Fashion journalist André Leon Talley’s autobiography could not be more prescient, and not just for fashion followers. Written before the pandemic and recent protest movements, the four and a half page introduction validates the concerns and issues which are playing out on the streets of the world:
“For so long I was the only person of color in the upper echelons of fashion journalism,but I was too busy pushing forward, making it to the next day, to really think about the responsibility that came with this role. Memories linger in the mind … Now I realize it is my duty to tell the story of how a black man survived and thrived in the chiffon trenches ... None of my contemporaries have seen the world through black eyes.”
Raised by his grandmother in Durham, North Carolina, he found his calling at an early age, but did not know what to do with it. Armed with family advice to keep moving, and the wisdom of a grandmother who, “ … instilled in me the values of family, love and tradition,” and a strong work ethic, the young man went on to earn a B.A. and M.A. in French Literature, making him one of the best educated fashion journalists. Sooner than he expected or dreamed, Talley was in the rarified world of haute couture. His expertise and knowledge can be found in books about major fashion designers, such as Valentino and Oscar de la Renta; check under his name. In a recent documentary, 7 Days Out With Karl Lagerfeld, Lagerfeld quipped, “I am working class,” [a little laugh] and, “I am working with class.” The same could be said about Mr. Talley.
In the world of modern fashion, this man has been on the scene for over 40 years, and brings a passionate and appreciative love of that world. A memoir told by way of an in-depth look at fashion, Talley shines a spotlight on some fascinating characters. Eschewing pettiness, but not hesitating to mete out justice and understanding to a few meanies, such John Fairchild, of WWD, aka, Women’s Wear Daily, he brings a fair-minded analysis to what motivated Fairchild. There is a look back at the Parisian cross-town rivalry of two major designers: Yves Saint Laurent and Karl Lagerfeld. There are many other people whose paths he crossed, so fasten your seatbelts, clutch your Manolos, for this reflective, analysis of André Leon Talley’s life and the world that he loves. He is as compelling on paper, as when lecturing or being interviewed. Check YouTube.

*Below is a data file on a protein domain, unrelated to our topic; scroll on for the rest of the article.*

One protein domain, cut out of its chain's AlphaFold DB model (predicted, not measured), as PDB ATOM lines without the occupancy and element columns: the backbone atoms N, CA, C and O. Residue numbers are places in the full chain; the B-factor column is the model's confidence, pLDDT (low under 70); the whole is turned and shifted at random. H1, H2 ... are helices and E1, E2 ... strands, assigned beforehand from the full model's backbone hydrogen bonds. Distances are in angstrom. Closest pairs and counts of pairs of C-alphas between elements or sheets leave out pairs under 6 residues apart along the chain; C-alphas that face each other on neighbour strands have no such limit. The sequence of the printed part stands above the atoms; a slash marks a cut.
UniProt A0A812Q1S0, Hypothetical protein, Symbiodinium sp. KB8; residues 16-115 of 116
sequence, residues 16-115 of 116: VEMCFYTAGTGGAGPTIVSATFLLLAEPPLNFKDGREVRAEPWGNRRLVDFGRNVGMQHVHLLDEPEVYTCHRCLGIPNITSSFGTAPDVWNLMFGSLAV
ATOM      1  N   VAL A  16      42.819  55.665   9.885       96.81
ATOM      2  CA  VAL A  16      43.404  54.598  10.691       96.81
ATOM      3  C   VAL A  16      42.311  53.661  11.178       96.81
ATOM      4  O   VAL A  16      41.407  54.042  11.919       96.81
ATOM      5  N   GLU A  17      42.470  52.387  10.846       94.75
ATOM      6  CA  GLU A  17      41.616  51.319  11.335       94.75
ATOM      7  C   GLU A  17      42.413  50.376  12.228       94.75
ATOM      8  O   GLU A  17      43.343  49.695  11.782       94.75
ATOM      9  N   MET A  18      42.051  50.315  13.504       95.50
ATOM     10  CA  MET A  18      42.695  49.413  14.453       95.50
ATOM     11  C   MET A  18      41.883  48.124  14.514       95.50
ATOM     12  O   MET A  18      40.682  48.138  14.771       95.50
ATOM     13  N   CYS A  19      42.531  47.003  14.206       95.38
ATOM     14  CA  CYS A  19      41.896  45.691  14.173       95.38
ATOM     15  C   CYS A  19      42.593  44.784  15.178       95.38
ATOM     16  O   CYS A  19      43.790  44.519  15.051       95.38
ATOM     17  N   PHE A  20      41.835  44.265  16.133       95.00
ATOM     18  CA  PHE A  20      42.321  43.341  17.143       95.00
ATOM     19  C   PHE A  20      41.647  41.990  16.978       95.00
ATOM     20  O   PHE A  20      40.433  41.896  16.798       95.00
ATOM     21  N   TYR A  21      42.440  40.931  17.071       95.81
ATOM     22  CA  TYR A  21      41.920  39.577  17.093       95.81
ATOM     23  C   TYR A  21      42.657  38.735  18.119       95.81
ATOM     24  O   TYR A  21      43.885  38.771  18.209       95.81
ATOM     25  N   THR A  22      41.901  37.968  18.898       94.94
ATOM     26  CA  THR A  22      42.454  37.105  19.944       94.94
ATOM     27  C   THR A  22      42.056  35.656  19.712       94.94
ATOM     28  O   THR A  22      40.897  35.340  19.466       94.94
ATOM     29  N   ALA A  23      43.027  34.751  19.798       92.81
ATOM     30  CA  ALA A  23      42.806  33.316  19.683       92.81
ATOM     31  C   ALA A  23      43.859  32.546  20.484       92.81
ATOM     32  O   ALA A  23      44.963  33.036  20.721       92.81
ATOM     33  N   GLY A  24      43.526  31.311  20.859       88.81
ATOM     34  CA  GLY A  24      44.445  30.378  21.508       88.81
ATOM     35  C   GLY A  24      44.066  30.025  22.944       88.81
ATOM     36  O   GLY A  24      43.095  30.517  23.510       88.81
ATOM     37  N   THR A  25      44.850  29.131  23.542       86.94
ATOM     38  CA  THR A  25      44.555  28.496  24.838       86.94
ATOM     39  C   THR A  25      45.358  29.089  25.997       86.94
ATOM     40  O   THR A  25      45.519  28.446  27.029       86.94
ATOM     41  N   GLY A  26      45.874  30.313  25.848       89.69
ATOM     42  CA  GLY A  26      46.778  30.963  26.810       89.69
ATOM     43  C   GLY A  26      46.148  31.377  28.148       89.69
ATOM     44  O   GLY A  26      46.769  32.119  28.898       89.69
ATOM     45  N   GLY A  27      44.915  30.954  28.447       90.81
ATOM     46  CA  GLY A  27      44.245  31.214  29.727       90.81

For those who think fashion is frivolous, do remember that billions of dollars are involved because all of us have to wear something. There are the major designers, retail spin-offs and hundreds of supportive jobs. As with other big businesses, there are just as many people who are underhanded, devious, driven by money, ego and a will to power. Likewise, it is a world where being highly qualified does not guarantee acceptance, but may generate jealousy which gives rise to rejection.
For fashionistas, who think they know who’s who and what’s what, perhaps take out a notepad or device. It is between you and this memoir, because I’m not giving a test to see if you know who these people, and quite a few others, are: Diana Vreeland, Anna Wintour, Isabella Blow, Anna Piaggi, Susie Menkes, Carrie Donavan, Bill Cunningham, Grace Coddington, Mario Testino, Patrick Kinmonth, Arthur Elgort, Lesage, Tonne Goodman, Grace Mirabella, Polly Mellon. LAPL has books about, or by all of them.